When Akkerman finished high school, he went to work in his father’s construction company, which specialized in projects that required the proprietary tunneling equipment the manufacturing side of the business made. For 14 years Akkerman worked throughout the seven state region and Canada doing pipe jacking and tunneling work. When not out in the field, he worked in the manufacturing plant.
In 1987 Akkerman’s parents offered him the opportunity to buy either the construction business or the manufacturing business; Akkerman chose the manufacturing business and he continues to run it today. The company now employs about 70 people, and its equipment is sold around the world because of its quality and precision. Recently, for example, one of Akkerman’s customers used its remote controlled tunneling equipment to push a six foot concrete pipe three-eighths of a mile from one side of the Toronto airport to another, under an active runway and two taxiways.
For years, Akkerman has been participating in Enterprise Minnesota’s Manufacturing Peer Council and professional business advisor group. “I think I’ve been, or my company’s been involved with it for about fifteen years, right from the inception of it,” says Akkerman. “I would just say overall, in general, it’s been a great tool for my company and myself personally, not having any formal education in running a company. I’ve grown as a professional immensely just listening to other company owners, their philosophies, their thoughts, the speakers, and some of the projects we’ve been involved in.”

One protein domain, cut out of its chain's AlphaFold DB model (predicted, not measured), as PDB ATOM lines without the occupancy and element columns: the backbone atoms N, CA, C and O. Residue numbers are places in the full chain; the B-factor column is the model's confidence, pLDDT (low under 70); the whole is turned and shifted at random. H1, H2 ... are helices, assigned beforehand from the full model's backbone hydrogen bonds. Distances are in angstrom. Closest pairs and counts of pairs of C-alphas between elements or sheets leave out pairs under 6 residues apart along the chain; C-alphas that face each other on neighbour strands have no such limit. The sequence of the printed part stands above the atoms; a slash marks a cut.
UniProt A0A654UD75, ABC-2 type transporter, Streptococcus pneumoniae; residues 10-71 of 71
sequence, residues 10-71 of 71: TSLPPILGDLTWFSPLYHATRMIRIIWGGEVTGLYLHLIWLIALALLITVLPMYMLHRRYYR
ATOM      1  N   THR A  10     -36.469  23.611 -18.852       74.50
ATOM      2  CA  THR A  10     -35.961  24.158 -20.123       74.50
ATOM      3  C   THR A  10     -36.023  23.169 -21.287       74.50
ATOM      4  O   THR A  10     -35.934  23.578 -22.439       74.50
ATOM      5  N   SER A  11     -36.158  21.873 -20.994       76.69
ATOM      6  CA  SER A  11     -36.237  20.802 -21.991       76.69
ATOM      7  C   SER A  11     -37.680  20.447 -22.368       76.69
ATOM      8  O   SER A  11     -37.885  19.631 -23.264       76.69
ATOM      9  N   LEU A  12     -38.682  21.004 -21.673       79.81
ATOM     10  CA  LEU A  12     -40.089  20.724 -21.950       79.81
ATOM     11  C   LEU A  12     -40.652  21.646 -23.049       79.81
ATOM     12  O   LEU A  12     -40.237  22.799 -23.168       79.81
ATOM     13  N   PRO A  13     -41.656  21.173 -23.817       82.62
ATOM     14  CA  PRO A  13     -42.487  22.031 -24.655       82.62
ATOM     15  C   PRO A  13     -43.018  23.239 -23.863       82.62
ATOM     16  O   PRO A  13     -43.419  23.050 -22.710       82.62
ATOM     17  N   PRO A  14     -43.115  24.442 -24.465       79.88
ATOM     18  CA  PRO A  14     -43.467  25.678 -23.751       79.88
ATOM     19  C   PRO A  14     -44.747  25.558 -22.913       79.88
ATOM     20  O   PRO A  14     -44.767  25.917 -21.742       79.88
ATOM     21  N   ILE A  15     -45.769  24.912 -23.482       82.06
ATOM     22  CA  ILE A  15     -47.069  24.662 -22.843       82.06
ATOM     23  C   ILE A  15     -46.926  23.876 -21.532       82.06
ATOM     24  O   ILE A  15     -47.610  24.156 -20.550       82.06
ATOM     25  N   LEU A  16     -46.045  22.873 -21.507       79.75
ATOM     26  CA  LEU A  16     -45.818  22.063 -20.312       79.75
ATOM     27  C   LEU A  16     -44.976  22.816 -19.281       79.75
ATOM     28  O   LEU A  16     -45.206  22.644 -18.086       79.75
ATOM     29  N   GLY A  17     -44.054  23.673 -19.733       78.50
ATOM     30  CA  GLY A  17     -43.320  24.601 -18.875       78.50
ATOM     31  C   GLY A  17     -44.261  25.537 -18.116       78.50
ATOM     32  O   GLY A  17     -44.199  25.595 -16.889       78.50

Through the Manufacturing Peer Council, Akkerman learned about the Pathways grant. Dick Pedersen, who has worked with Akkerman over the years through the peer group and other Enterprise Minnesota projects, thought Akkerman and his company would be a perfect fit for Pathways. “He is so willing to listen to the ideas and suggestions of others,” says Pedersen of Akkerman.
Through the grant, Akkerman completed a strategic planning process which in turn led to improved quality and consistency through various process improvements. “We’ve never had a formal product development process. It was like ‘Hey, one of the customers was asking me if we could do this. Should we do that? Okay, let’s do this,’” Akkerman says.
The new process is more thoughtful. “We’re sitting down and weighing everything, what the market potential could be, if it’s something we could actually build efficiently here, all of those things,” Akkerman says.
In addition, a Pathways-supported analysis led Akkerman to seek ISO certification. The analysis showed the company doing well in all areas but documentation and repeatability, which were weaker elements of the business. “We decided to embark on the ISO process not because our customers were asking for it, but because we recognized we needed more consistency,” Akkerman says, adding, “My son, who has a civil engineering background and had recently hired on, could see the need for more discipline and the Pathways analysis confirmed that and led us to ISO certification.”
While the new process is a change for the company leadership, Pedersen says it fits with what he has come to expect from Akkerman, who has consistently shown his willingness to consider new approaches. “He might have an idea of something that might work, or something to try, and then bounce it off his peers. With that kind of motivation, thoughtfulness and openness, you end up making better decisions quicker,” Pedersen says. “That’s the kind of openness it takes to grow a company.”